HC Deb 09 June 1836 vol 34 cc214-5

Mr. Sharman Crawford, in presenting a petition from Downpatrick, said, that he would take that occasion to notice a charge which had been preferred against him yesterday evening in the House; he referred to the report of a speech of the hon. Member for Belfast, which appeared in The Times newspaper of that morning.

The Speaker

reminded him, that it was irregular to refer to such reports.

Mr. Sharman Crawford

would then merely say, that he understood the hon. Member for Belfast had made the following statement, which he found in The Times:—"The gentleman of whom he had to speak was Mr. M'Neale, of Carlingford, in the county of Louth, whose character as a landlord, one would have supposed, was so well known in Ireland as to protect him from such factious assaults. Of this gentleman the hon. Member for Dundalk (Mr. S. Crawford) was pleased to state, a few evenings back, that from political irritation against one of his tenants, who had voted contrary to his wishes, he had with his own hand set fire to and burnt the turf which the poor man had prepared for his winter firing." The hon. Member for Belfast, after this, had read a statement from Mr. M'Neale in which that gentleman accused him (Mr. S. Crawford) of doing this from a malignant motive—from a desire to injure him with His Majesty's Government. Now, he would confidently appeal to the House, whether he had ever mentioned the name of Mr. M'Neale in any statement he had made to the House. On a former occasion he certainly did mention an occurrence which he understood had taken place in the county of Louth, but he never once mentioned the name of Mr. M'Neale in the matter. If that gentleman now stated that the fact pointed to him, he was his own accuser. He would not shrink from stating, that Mr. M'Neale was the gentleman who had, as he understood and believed, burned the turf with his own hand. If there had been any thing incorrect in the statement, and if Mr. M'Neale had applied to him to correct it, he would have been most ready to do so; but no such application had been made to him. He thought it rather hard that a charge of malicious motives should have been made against him by that individual. He repudiated such a charge as of a slanderous and unfounded nature. With regard to the course taken in this matter by the hon. Member for Belfast, he would appeal to the House, whether it was usual for hon. Members to prefer a charge of the kind against an hon. Member in his absence, and without any communication to him that such a charge would be made against him? He (Mr. Crawford) was not often absent from the House, but he happened to be so, unfortunately, yesterday, when the hon. Member made this charge against him. He (Mr. Crawford) had certainly some time since preferred a charge against the hon. Member for Belfast, but he did so in his presence, so as to afford him the opportunity to rebut it, if he could.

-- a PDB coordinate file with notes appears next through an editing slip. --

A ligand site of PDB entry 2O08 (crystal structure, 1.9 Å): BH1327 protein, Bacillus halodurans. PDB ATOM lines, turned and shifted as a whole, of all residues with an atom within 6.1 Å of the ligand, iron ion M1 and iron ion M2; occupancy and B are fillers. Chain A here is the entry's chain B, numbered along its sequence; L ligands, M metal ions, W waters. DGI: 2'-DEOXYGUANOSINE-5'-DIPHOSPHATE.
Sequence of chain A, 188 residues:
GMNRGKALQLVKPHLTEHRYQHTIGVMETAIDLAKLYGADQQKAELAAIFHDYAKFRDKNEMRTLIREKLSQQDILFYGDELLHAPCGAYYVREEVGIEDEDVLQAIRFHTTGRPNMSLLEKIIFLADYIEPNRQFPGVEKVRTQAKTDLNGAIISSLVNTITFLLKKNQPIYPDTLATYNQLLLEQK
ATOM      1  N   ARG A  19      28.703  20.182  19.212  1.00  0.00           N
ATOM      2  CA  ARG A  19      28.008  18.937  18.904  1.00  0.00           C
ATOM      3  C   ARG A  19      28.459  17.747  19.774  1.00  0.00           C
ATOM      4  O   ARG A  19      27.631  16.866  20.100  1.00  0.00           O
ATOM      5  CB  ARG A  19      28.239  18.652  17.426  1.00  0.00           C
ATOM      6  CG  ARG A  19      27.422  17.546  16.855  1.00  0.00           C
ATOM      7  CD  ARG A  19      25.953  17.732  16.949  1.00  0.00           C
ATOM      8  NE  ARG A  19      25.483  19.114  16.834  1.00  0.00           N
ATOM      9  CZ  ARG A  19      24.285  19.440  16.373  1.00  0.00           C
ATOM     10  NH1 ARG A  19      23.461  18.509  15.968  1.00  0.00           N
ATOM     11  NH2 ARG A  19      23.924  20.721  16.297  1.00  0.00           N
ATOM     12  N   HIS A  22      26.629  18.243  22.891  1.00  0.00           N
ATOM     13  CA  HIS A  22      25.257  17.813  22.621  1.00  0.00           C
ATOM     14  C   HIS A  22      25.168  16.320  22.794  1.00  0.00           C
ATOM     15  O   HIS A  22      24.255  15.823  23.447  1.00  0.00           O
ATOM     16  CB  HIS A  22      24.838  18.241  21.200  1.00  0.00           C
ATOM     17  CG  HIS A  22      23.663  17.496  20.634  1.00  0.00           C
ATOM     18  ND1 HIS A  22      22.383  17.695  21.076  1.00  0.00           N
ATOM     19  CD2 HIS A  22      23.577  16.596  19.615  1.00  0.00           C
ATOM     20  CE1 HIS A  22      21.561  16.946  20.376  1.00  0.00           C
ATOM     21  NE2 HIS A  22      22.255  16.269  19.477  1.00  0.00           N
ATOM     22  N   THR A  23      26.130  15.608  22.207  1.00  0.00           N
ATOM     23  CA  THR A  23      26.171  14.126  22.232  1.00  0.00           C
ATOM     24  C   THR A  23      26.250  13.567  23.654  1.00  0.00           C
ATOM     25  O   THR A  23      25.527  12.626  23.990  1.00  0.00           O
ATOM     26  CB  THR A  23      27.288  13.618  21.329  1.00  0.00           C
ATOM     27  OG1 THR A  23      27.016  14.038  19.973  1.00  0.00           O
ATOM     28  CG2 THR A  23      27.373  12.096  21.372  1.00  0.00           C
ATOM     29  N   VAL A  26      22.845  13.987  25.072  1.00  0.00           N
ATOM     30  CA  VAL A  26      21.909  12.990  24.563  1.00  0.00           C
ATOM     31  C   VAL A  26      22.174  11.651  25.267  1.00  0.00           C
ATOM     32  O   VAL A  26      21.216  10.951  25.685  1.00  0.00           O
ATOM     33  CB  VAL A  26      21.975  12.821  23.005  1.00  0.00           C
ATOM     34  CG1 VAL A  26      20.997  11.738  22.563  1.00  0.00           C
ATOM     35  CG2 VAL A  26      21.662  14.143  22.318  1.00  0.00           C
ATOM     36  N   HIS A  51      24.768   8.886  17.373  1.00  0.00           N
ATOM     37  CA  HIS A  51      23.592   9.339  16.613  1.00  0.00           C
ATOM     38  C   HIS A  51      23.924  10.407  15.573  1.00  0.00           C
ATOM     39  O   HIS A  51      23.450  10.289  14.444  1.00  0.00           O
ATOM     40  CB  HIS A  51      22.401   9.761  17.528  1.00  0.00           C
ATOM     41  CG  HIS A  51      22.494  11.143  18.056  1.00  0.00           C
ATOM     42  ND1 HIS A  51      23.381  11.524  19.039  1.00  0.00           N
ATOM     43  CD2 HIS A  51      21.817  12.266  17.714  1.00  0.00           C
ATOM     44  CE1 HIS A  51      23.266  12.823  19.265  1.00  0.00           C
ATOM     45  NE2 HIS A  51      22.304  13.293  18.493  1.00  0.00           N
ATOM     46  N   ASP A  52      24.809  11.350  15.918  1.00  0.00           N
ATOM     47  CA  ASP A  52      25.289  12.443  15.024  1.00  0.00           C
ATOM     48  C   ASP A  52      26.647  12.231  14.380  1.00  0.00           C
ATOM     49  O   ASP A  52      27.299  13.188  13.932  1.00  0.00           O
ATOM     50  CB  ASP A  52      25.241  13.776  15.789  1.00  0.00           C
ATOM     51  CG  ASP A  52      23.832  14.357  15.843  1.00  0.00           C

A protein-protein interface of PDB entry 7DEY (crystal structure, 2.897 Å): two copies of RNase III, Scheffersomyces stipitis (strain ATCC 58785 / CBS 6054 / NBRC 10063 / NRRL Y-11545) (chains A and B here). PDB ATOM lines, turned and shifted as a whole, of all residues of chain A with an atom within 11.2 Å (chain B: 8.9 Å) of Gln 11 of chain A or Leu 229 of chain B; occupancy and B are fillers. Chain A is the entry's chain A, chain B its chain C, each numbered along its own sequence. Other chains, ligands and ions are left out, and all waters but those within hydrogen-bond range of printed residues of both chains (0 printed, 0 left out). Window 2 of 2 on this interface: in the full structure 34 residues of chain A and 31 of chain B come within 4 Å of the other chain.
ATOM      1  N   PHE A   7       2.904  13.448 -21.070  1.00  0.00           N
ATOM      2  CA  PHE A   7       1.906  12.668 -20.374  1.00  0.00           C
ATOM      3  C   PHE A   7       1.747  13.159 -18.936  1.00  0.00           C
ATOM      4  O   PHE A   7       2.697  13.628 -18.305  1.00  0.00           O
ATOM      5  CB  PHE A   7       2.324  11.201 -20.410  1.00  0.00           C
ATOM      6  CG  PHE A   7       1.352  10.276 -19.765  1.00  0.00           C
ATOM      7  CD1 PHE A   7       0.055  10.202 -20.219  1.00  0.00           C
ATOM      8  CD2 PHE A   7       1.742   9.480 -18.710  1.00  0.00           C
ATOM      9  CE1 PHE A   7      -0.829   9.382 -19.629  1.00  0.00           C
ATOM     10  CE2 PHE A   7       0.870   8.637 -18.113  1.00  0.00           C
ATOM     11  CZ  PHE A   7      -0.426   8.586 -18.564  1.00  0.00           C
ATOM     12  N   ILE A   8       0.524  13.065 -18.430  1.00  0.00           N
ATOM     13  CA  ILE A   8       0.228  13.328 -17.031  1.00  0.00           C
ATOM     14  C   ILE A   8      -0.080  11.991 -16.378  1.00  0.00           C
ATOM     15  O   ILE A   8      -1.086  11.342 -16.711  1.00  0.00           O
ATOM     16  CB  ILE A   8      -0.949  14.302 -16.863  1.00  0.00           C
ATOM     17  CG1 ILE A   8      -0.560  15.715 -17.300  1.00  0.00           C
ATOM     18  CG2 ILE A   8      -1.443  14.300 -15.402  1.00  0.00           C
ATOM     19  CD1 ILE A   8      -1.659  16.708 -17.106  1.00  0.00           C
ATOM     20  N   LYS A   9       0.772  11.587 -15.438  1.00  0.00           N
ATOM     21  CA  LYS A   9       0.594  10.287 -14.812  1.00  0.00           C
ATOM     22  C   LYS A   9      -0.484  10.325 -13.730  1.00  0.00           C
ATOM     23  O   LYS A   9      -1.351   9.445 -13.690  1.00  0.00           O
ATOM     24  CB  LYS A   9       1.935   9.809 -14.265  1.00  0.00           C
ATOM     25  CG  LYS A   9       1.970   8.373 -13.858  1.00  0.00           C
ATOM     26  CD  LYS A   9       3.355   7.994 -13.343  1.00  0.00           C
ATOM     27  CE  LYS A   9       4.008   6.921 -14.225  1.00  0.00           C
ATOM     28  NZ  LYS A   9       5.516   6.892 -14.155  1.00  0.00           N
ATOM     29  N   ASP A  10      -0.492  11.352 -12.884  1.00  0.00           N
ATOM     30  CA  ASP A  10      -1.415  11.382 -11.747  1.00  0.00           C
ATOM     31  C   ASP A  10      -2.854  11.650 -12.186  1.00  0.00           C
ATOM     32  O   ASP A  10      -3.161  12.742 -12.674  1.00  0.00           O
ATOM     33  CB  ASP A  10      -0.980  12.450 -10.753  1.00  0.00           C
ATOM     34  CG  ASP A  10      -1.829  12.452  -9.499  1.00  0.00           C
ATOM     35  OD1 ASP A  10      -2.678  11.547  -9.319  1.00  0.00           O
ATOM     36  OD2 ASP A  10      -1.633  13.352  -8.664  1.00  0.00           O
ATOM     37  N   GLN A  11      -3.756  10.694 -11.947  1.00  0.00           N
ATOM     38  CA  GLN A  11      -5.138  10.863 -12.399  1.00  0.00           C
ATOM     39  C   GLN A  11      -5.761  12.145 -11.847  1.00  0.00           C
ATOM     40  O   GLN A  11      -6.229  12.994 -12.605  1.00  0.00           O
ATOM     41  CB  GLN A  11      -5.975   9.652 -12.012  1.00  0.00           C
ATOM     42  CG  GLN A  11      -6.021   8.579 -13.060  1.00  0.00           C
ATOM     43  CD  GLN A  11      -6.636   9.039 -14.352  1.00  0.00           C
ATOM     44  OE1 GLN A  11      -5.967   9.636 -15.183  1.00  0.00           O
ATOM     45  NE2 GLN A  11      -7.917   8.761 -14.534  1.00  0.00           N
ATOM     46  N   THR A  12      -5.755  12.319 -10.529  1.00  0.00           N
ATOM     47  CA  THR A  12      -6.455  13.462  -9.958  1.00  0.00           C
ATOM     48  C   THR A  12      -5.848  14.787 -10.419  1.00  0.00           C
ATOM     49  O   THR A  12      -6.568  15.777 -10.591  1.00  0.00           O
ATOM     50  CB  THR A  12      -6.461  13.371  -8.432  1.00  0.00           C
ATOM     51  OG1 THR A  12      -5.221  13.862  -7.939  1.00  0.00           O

Mr. Emerson Tennent

said, that as the hon. Member had admitted that his description had applied to Mr. M'Neale, and as he had not disputed the correctness of the facts contained in his (Mr. Tennent's) statement, he would now merely say, that he had made that statement, and that he had been authorised to do so. As to the circumstance of its having been made in the hon. Member's absence, he would only mention that he had sent his hon. Colleague the day before yesterday to the hon. Member, to inform him that he had a charge to make against him. He came down on that day to the House for that purpose, but having been prevented from making the statement then, he took the earliest opportunity in his power to make it.

Mr. Sharman Crawford

said, that the hon. Member, Mr. M'Cance, had the day before yesterday told him that the hon. Member (Mr. E. Tennent) had a charge to prefer against him, but he did not specify what it was. He was in his place that evening, but no such charge was made. As it was not made then, it was not in his power to know on what day it would be preferred.

Petition laid on the table.

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